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Speech and Language

At Courthill we offer a variety of therapy groups or work 1:1 with children, depending on their needs. We work with the teaching team to promote functional communication and ensure that children with speech, language and communication needs (SLCN) can learn what is being taught, can remember the information given and can express themselves clearly.


We work with children that need additional support in developing their;

• Comprehension skills (understanding of language)

• Expressive skills (using language to express themselves)

• Speech (sounds and articulation)

• Communication (Verbal and non-verbal exchanges)


Speech, Language and communication needs are supported by our SALT Leads, Mrs Katie Larman and Mrs Natalie Stride who have dedicated time to work with pupils with speech, language and communication needs.  These staff members are trained to both assess and identify SLCN and work closely with speech and language therapists, and other professionals, to find the best approach and type of therapy for the individual need. Being qualified in a variety of communication aids we are able to improve the communication of our pupils, and offer other means of communication when verbal skills are limited. E.g. PECs, signalong, PECID.


Our aim here at Courthill is to support children with speech, language and communication needs and give them the skills needed to understand, discover and enjoy the benefits of communicating well with others.


Here are some rough guidelines to help you understand what you can expect form your child’s developing speech and language skills.


Most children aged 4 can…


• Pay attention to short stories and answer simple questions about them.


• Carry out 3 level commands e.g. ‘put the lid on the pen’


• Understand 1500 – 2500 words


• Use 12 syllable/9 word sentences


• Repeat/remember 4 numbers or colours heard.


• Understand conditions ‘if’ and ‘when’


Most children aged 5 can…


• Understand tiem wors/concepts e.g. before, after, first last


• Understand and use pronouns correctly.


• Have 2300 – 13000 words in their vocabulary.


• Use 14 syllable sentences.


• Remember and repeat 5 numbers or colours heard.


Most children aged 6 can…


• Have 20000+ words in their vocabulary.


• Use 16 syllable sentences.


Most children can produce all their speech sounds by age 6, but for ‘r’ and ‘th’ which tend to take longer to develop. If your child has trouble with any of their speech sounds please inform us.


Here are some activities you can do to encourage your child’s speech, language and communication development:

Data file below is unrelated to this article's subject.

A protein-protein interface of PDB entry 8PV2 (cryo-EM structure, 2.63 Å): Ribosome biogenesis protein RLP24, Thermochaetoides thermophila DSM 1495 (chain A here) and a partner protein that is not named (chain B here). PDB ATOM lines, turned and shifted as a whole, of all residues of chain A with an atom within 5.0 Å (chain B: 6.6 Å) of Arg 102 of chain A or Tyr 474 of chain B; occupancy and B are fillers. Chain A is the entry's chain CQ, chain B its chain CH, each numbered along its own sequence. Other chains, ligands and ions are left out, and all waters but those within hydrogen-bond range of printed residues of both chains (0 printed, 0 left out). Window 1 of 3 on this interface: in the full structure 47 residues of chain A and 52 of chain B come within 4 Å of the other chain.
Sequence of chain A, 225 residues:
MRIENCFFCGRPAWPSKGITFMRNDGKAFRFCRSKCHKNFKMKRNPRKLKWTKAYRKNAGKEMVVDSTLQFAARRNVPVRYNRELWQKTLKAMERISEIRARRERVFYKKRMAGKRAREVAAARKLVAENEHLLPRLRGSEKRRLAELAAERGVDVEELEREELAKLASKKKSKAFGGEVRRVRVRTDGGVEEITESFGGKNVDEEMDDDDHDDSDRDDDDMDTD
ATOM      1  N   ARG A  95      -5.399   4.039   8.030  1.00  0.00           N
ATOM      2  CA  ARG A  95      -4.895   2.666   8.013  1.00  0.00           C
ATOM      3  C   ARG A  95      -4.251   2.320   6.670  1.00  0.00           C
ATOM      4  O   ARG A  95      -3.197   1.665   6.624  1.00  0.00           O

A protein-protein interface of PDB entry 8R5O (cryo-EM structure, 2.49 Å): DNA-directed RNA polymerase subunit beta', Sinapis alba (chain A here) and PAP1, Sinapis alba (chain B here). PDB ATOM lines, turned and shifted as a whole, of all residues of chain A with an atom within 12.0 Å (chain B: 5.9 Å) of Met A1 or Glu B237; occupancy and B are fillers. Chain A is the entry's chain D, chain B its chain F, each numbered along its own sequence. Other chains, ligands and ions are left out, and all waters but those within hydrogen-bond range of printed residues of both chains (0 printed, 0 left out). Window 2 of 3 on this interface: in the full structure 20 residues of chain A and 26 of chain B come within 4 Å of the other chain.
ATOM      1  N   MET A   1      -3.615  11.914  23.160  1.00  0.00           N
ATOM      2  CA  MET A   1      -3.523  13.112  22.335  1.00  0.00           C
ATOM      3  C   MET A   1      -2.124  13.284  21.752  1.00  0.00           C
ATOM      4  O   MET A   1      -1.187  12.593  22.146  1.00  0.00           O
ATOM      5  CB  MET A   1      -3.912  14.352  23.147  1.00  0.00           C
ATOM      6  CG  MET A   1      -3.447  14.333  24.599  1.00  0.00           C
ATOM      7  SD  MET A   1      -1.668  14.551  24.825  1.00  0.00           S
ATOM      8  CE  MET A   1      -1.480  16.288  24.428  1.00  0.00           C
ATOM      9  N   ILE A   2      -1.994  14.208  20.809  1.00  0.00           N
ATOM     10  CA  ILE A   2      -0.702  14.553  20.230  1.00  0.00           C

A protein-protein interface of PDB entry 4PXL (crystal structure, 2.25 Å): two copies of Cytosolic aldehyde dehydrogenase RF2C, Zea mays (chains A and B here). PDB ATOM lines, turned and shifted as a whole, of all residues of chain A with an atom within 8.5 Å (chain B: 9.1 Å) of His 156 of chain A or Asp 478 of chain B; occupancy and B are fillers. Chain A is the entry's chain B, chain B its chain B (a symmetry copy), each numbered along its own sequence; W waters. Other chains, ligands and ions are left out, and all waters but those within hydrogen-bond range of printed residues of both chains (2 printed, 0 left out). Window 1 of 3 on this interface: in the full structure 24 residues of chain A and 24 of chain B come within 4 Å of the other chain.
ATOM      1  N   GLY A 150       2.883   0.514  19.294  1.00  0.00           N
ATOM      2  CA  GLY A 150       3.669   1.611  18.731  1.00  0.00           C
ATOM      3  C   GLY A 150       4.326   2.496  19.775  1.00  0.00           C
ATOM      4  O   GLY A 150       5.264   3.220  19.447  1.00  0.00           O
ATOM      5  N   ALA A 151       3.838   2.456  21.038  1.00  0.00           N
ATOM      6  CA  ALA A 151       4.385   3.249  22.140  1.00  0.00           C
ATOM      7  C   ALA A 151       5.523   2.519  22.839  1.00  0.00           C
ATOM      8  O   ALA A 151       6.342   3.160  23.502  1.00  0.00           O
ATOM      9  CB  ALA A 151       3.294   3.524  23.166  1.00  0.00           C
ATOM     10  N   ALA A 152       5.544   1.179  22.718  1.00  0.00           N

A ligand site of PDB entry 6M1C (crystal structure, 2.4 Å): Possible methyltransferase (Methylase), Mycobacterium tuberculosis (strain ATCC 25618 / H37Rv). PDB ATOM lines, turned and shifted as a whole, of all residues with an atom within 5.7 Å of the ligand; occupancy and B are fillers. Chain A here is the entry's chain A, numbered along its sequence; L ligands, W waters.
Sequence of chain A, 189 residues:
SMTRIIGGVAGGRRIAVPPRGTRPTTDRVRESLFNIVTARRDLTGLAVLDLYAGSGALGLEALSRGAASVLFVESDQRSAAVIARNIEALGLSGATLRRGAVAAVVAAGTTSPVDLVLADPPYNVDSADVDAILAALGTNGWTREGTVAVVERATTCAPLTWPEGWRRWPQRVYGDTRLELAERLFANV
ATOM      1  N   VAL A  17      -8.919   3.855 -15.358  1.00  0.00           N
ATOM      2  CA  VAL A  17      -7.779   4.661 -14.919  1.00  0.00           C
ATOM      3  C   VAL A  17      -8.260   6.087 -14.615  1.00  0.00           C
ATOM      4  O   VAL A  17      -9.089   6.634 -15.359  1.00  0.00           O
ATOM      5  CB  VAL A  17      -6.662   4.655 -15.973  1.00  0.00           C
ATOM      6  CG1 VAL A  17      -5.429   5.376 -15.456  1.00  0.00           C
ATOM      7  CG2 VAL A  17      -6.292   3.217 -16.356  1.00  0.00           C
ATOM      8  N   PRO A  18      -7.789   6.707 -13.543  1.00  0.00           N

• Be a good speech model – if your child has trouble with their speech (which is common in the early years, especially with longer words) model the correct speech formation. E.g Child ‘I like the lellow elphant’ Adult ‘ I like the yellow elephant too’. This way the child will begin to hear the correct speech sounds and/or syllable to use with out being pressured to use them.


• If your child has pronunciation problems – you can strengthen their oral motor muscles with fun activities like bubble blowing, wind instruments, blow pens, drinking straws etc. Activities are available via Mrs Larman.


• Include time words in your activities – It’s a great way to model their proper use of meaning. E.g. ‘we need to whisk the eggs before we add the flour’. ‘Cinderella ran home after she’d lost her slipper.


• Improve your child’s auditory memory – give them verbal shopping lists to remember. Play memory games in the car. Give instructions to follow. These activities stretch your child’s auditory memory, understanding and listening skills.


• Help develop their vocabulary – make listing items in a category in to a game, e.g. name five farm animals. You could link the theme to their current topic. A fun travel game is ‘I’m thinking of …’ which involves a series of clues as to what some one is thinking of. E.g. ‘its an animal…it has 3 syllables/claps…it begins with a k…it bounces…it is from Australia…’ ‘A kangaroo’. By the end of the round your child will have learnt several facts and words to link with a kangaroo.


• Be a good grammar model – If your child’s grammar skills aren’t always consistent, model the correct grammar and sentence structure. This way the child will begin to hear the correct grammar without being pressured to use it.


If you have any questions or concerns about your child/children please contact Mrs Larman or Mrs Stride via the school office.